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Printshop Windows

A Peep at the New Installation Uniform, by Rowlandson ©

Satirical prints were usually purchased from printsellers’ shops. Some printsellers, such as Hannah Humphrey and William Holland, specialised in satirical prints. Many of these shops were near the royal residence of St James’s Palace where they were easily accessible to the courtiers who purchased such satires. Those who couldn’t afford to buy prints could admire the changing printsellers’ displays from the street. Arranged in rows in the panes of the printshop windows, these regularly changed to advertise the latest publications, and drew large crowds.

Thomas Rowlandson (1757-1827)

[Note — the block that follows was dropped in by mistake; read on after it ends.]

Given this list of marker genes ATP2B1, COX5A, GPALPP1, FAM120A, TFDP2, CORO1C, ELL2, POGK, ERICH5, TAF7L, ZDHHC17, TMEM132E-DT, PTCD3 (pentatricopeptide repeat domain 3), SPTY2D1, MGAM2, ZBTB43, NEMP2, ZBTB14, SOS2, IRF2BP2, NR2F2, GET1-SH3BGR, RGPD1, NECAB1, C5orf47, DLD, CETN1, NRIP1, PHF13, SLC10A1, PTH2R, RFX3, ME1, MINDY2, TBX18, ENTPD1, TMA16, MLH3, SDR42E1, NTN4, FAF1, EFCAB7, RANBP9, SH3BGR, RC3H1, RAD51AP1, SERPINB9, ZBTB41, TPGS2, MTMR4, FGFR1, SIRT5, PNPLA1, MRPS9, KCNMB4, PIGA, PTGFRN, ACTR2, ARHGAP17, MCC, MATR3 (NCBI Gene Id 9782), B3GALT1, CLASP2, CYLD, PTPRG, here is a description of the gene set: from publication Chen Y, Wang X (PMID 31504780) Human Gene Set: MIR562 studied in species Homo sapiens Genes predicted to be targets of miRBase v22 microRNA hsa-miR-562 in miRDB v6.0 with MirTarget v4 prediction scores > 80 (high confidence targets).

A Peep at the New Installation Uniform.

Thomas Rowlandson (1757-1827)

A Little Tighter.

Thomas Rowlandson (1757-1827)

A runaway carriage

Thomas Rowlandson (1757-1827)

A Little Bigger.

Thomas Rowlandson (1757-1827)

The Pillar of Salt.

Thomas Rowlandson (1757-1827)

A lump of Innocence.

Thomas Rowlandson (1757-1827)

First and Second Floor Lodgers.

Thomas Rowlandson (1757-1827)

Dutch Merchants sketched at Amsterdam.

Thomas Rowlandson (1757-1827)

Comedy Spectators.

Thomas Rowlandson (1757-1827)

Tragedy Spectators.

Thomas Rowlandson (1757-1827)

An Epicure.

Thomas Rowlandson (1757-1827)

A lump of Impertinence !